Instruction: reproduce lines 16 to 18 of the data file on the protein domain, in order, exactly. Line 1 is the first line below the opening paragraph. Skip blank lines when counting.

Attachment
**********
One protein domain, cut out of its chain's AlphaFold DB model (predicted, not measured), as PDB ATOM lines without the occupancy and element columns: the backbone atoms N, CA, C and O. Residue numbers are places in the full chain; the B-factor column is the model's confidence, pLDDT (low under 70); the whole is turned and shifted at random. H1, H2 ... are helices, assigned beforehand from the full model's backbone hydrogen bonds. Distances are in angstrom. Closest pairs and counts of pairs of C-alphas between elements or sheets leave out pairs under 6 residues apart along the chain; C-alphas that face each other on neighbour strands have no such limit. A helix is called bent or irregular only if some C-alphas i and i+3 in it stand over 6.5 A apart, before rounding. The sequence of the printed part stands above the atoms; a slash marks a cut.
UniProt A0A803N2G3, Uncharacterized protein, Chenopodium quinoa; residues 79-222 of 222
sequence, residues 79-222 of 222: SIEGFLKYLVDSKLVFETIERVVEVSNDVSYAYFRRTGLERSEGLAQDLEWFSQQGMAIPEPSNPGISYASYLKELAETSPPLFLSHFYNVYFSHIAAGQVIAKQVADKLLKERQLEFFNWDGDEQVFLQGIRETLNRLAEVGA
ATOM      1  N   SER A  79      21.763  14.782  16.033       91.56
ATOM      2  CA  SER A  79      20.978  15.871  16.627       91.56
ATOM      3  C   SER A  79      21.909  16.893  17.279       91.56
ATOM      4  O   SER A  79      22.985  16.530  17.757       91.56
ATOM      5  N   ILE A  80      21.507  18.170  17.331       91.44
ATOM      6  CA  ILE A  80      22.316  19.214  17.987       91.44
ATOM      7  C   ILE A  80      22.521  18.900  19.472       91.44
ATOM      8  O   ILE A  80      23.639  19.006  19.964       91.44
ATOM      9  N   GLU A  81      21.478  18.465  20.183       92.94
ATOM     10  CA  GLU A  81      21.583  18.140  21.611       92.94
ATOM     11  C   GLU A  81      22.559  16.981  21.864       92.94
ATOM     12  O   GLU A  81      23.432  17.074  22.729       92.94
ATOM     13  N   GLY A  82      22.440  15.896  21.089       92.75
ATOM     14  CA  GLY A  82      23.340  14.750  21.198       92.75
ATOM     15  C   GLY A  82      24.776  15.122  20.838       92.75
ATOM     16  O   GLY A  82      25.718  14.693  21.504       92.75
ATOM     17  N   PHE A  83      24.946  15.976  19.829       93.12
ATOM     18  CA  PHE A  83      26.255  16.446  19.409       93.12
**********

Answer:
ATOM     14  CA  GLY A  82      23.340  14.750  21.198       92.75
ATOM     15  C   GLY A  82      24.776  15.122  20.838       92.75
ATOM     16  O   GLY A  82      25.718  14.693  21.504       92.75